Now, many cellphone handsets are just as expensive as an entry level laptop or low end laptop. You can pay 300, 400 dollars or more, 500 – 600 dollars for a handset sometimes and yet you can only use it with certain networks.

Here in Europe things are very, very different on that front. I can buy any handset I want (except an iPhone) and as long as I take a contract and get a SIM card, with the network that I want to be on, then I can put it on any network that I want to put it on. And I can move it from network to network just by changing the SIM card.

Now, you can buy a phone here discounted, because of your contract with the cellphone carrier which locks your phone to that cellphone carrier. However, when you finish your contract you are allowed unlock your phone and move it to any other network.

But, you know, that’s besides the point.

The point that I’m trying to make here is that cellphone handsets are expensive. We buy them they are our hardware, once we purchase them.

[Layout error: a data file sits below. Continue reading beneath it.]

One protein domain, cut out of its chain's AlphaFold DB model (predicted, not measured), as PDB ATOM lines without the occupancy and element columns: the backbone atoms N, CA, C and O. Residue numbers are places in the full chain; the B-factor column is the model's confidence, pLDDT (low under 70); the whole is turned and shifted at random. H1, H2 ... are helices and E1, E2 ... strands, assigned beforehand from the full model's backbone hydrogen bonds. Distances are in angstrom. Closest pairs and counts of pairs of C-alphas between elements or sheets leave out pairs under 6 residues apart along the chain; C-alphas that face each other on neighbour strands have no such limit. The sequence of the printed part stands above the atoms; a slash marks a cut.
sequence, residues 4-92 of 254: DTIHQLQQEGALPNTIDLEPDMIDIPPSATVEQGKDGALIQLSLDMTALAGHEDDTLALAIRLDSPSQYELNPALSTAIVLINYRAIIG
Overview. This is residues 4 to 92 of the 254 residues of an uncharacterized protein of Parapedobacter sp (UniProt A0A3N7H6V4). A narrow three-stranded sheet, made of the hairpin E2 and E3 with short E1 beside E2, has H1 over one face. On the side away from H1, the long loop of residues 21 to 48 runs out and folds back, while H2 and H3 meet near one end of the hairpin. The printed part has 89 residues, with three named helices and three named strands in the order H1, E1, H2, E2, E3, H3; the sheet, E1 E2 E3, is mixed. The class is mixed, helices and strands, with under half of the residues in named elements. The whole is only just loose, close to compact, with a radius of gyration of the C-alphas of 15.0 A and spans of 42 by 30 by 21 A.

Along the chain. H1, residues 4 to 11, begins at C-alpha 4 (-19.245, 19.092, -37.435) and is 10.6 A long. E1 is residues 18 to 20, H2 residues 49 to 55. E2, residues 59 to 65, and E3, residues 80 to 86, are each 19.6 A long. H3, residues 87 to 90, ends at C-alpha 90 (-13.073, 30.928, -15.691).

They have also become very, very central to our communications and they’ve become central to our productivity. They are  just as essential to our productivity in some cases as our laptops are. They allow us to do many of the same functions while we’re on the move and stay in contact. But why is it that while we wouldn’t put up with this behaviour from ISP’s we put up with it from cellphone manufacturers/carriers?

Cellphones cost approximately the same as an entry level laptop yet if somebody was to tell you that you can’t use your laptop with us because we only allow Apple or we only allow say, Dell PC’s on our ISP, you’d be in uproar. The whole place would be in war over it.

So again, why do we allow this to happen with our cellphone handsets?